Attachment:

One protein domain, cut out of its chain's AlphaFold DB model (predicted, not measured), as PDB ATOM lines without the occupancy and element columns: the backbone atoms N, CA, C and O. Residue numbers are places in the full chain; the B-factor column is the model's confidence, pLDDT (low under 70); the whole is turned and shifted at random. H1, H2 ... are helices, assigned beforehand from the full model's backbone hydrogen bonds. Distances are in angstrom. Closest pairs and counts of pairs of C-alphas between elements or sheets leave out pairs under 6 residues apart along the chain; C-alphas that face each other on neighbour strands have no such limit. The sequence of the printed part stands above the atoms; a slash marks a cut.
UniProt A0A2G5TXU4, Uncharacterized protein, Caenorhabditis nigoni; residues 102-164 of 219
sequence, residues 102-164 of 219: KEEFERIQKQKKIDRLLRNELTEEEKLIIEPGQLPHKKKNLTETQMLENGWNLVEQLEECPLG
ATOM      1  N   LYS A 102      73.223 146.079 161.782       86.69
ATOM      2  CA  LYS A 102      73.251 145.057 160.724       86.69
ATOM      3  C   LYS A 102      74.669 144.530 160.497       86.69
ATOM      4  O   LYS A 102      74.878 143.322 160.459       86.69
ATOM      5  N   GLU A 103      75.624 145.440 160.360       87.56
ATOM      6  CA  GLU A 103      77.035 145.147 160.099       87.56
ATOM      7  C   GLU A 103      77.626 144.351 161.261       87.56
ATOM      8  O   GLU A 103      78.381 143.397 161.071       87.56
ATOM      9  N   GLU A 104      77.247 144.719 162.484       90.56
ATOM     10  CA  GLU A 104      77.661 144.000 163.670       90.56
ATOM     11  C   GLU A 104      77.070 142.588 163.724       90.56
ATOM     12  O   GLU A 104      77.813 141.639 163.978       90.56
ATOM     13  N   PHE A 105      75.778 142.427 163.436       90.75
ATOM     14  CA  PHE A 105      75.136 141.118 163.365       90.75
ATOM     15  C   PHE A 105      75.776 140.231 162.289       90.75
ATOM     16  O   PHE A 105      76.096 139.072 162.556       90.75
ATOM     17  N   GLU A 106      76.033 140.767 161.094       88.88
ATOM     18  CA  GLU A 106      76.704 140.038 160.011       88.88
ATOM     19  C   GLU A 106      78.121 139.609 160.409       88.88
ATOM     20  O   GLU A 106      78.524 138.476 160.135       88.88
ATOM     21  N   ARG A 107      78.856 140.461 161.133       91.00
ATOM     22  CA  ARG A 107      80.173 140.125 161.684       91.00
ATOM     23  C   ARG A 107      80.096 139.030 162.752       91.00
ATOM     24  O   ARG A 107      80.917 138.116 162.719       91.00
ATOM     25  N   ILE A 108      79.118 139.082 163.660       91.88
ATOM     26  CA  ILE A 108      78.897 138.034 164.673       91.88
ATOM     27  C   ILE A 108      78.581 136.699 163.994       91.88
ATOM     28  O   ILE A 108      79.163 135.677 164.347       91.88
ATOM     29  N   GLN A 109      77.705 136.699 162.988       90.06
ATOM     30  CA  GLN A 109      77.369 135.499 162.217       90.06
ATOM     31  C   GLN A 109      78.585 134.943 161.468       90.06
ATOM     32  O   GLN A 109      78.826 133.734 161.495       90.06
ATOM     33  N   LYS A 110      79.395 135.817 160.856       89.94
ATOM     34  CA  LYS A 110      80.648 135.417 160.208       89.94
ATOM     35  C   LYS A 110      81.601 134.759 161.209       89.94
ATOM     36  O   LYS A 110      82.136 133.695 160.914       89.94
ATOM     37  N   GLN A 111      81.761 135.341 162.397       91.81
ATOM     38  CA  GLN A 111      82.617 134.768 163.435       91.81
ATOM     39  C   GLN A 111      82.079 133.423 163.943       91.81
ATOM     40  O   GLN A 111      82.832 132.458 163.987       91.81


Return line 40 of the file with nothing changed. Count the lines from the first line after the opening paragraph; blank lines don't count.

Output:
ATOM     38  CA  GLN A 111      82.617 134.768 163.435       91.81